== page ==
I had an episiotomy, and her head tore me down the middle, to the side, and her hand got me inside too. Thank goodness for epidurals! They put my baby on my chest and it took so long to stitch me up, she was pretty much screaming the whole time. I was shivering and not well at all. I didn’t feel the instant relief or a flood of love. I was so overwhelmed by what had happened.

Soon after my first birth I felt positive. I believed that everything had happened how it had to happen and I was OK with that…for a while. But then I got talking, thinking and did more reading. Now I realised I wasn’t really happy with how things went at all.

I didn’t feel I was strong enough to speak up or question the midwives or my doctor. I went along with what they said even if I was uncomfortable with it. The pain seemed to overtake my will to labour my way. At one stage, when they were putting the drip in my arm, I asked if I had to be hooked up to the drip the whole time. The midwife had said “Maybe, we will have to see how it goes.” Now I know that once you’re hooked up, it stays that way!

Choosing a Doula
Before my next birth, I decided to hire a doula. The idea mainly came from reading the Birth Journeys book. Hardly anyone around my area had even heard of one and I had to do a lot of explaining to my friends!

I felt I needed someone with me who knew what I wanted and would speak up for me. My husband was there for me but he is not the type to question a professional. He was very supportive of my decision to have a doula. He felt that his job would be a lot easier on the day too. I think any pressure or worries he felt from our first birth were relieved knowing we would have a doula there.

Sophie was a student doula and I knew her through a friend. We were pregnant at the same time (but only saw each other once during this time) so we had the basis of a friendship already. Then we bonded over our mutual feelings towards birth activism on Facebook and got talking about our births. Her birth was awesome and empowering. Mine was not! We had our first doula meeting at a play café with our daughters and we found we had an easy friendship. Sophie is so different to me in her parenting style but we agreed on some fundamental points and that got us talking.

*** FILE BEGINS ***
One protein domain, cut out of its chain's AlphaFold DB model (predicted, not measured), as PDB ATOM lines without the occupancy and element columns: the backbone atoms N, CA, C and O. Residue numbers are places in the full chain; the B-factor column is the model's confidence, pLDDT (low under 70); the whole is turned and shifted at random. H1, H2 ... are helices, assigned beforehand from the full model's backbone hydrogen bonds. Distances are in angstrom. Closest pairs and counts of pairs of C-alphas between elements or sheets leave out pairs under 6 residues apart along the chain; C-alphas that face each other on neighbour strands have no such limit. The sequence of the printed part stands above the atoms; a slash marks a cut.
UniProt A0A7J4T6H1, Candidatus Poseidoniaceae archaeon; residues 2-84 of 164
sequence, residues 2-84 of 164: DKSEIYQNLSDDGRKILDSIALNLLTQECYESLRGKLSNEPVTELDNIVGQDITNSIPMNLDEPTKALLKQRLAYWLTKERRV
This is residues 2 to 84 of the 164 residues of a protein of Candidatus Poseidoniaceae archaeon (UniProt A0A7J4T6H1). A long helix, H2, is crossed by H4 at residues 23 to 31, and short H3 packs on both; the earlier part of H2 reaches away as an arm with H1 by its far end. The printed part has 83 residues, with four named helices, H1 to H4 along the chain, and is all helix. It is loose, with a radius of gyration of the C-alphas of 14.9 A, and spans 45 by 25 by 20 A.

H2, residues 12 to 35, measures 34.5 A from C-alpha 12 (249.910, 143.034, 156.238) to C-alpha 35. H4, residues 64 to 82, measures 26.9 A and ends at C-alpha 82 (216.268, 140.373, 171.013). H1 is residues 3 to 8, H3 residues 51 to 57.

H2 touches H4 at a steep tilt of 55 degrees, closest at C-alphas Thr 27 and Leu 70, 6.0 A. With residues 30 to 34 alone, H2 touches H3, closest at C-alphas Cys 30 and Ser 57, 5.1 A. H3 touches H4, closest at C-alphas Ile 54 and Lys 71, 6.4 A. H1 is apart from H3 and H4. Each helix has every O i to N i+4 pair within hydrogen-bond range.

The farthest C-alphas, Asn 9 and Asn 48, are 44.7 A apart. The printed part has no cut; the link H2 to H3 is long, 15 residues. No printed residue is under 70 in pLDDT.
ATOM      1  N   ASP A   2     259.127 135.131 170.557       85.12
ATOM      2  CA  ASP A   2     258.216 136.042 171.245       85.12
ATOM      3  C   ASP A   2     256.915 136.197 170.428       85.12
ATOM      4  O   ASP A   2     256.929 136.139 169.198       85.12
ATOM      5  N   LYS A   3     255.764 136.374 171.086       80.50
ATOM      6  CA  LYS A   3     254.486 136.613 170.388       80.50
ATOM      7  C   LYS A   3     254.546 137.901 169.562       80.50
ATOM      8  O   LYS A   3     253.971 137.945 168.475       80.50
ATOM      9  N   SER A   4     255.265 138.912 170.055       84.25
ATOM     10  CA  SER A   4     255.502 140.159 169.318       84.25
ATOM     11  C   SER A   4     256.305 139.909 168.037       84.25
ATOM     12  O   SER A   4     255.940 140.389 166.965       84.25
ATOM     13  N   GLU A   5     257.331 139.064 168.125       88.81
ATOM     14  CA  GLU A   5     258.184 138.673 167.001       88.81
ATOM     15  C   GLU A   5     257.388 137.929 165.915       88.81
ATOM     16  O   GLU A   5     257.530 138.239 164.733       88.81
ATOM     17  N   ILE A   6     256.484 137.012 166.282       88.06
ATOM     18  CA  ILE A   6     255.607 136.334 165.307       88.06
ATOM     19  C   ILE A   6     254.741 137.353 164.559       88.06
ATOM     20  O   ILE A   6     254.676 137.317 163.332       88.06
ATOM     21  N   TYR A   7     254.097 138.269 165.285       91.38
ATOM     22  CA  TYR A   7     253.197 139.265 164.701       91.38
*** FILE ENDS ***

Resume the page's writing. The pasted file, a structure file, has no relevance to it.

For a while I considered going in for a planned C-section. I thought it would be easier and at least I would get the baby with no damage to that ‘sensitive’ area that was so hurt last time. However talking to people and reading Birth Journeys (again!) helped me to want a positive natural birth. My mum is a very positive person and said from her experience (6 births) the first one is always the hardest! She helped a lot. I also had a miscarriage between Eloise and Charlotte and that seemed to change my perspective.

Sophie was always only a conversation away with positive words and support. At one stage the baby was posterior and I was so worried about birthing a posterior baby as I had heard so many bad stories. Sophie sent me links to read to help baby get in a better position and every time we talked she would remind me to do the exercises – I was lazy at doing them!

Sophie helped me to feel excited about birth. Just knowing that she would be there with me made me look forward to it! She gave me two books to read (one by Ina May Gaskin) and they were both a bit out of my comfort zone as Sophie is a lot more of an ‘earth mother’ than me! But I loved Juju Sundin’s Birth Skills. I read it when I was 36-38 weeks while on holiday and it got me in the mood to have a baby! I had lots of conversations about induced labours compared to natural labours. I also talked about being in control and having delayed cord clamping, a natural third stage and allowing my waters to break naturally. My friends couldn’t understand why I would want any of these or that they had that choice.

I also talked to my doctor about my thoughts and my fears and she was wonderfully supportive. The midwives however, had never had a doula, rarely did delayed cord clamping and never did a natural third stage! I was told that delayed cord clamping is dangerous, a natural third stage can cause a haemorrhage and that my doctor wouldn’t do it! It shows they were misinformed! I just said “OK” and went ahead and wrote my birth plan with my doctor’s support. My doctor understood that I was well read and wanted the things I wanted for a reason! I never knew which midwife I would get so there was no point in challenging them.

My Second Birth

I was sure Charlotte would be late like her sister and I was determined not to be induced this time. I decided I was willing to go two weeks over. I decided to go to one last movie in Adelaide (100km from home!). I decided not to waste my time at home and go and enjoy myself. Whilst at the movie (10.30am, Life of Pi) I had a few niggles but wrote them off as braxton hicks – I was in denial from that first pain!